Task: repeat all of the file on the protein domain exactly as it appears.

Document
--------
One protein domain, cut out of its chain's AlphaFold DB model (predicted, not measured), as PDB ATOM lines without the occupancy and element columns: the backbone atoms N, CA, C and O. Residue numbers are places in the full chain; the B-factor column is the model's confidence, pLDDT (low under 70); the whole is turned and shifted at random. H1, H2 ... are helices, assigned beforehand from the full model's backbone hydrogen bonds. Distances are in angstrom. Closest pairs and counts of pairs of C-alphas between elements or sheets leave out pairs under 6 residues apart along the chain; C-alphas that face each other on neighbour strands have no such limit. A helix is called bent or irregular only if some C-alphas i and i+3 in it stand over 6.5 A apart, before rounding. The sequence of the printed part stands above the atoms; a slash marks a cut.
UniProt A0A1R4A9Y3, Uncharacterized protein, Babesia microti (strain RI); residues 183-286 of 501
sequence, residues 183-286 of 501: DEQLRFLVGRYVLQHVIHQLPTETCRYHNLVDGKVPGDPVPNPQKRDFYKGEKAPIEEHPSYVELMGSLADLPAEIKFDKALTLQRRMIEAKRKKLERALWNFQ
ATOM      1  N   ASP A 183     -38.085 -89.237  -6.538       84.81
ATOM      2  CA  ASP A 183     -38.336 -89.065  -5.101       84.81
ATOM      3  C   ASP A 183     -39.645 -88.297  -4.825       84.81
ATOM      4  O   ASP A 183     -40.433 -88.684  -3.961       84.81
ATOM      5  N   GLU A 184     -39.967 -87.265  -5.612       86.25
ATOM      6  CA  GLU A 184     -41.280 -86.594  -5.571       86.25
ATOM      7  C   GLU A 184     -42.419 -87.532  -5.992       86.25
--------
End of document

One protein domain, cut out of its chain's AlphaFold DB model (predicted, not measured), as PDB ATOM lines without the occupancy and element columns: the backbone atoms N, CA, C and O. Residue numbers are places in the full chain; the B-factor column is the model's confidence, pLDDT (low under 70); the whole is turned and shifted at random. H1, H2 ... are helices, assigned beforehand from the full model's backbone hydrogen bonds. Distances are in angstrom. Closest pairs and counts of pairs of C-alphas between elements or sheets leave out pairs under 6 residues apart along the chain; C-alphas that face each other on neighbour strands have no such limit. A helix is called bent or irregular only if some C-alphas i and i+3 in it stand over 6.5 A apart, before rounding. The sequence of the printed part stands above the atoms; a slash marks a cut.
UniProt A0A1R4A9Y3, Uncharacterized protein, Babesia microti (strain RI); residues 183-286 of 501
sequence, residues 183-286 of 501: DEQLRFLVGRYVLQHVIHQLPTETCRYHNLVDGKVPGDPVPNPQKRDFYKGEKAPIEEHPSYVELMGSLADLPAEIKFDKALTLQRRMIEAKRKKLERALWNFQ
ATOM      1  N   ASP A 183     -38.085 -89.237  -6.538       84.81
ATOM      2  CA  ASP A 183     -38.336 -89.065  -5.101       84.81
ATOM      3  C   ASP A 183     -39.645 -88.297  -4.825       84.81
ATOM      4  O   ASP A 183     -40.433 -88.684  -3.961       84.81
ATOM      5  N   GLU A 184     -39.967 -87.265  -5.612       86.25
ATOM      6  CA  GLU A 184     -41.280 -86.594  -5.571       86.25
ATOM      7  C   GLU A 184     -42.419 -87.532  -5.992       86.25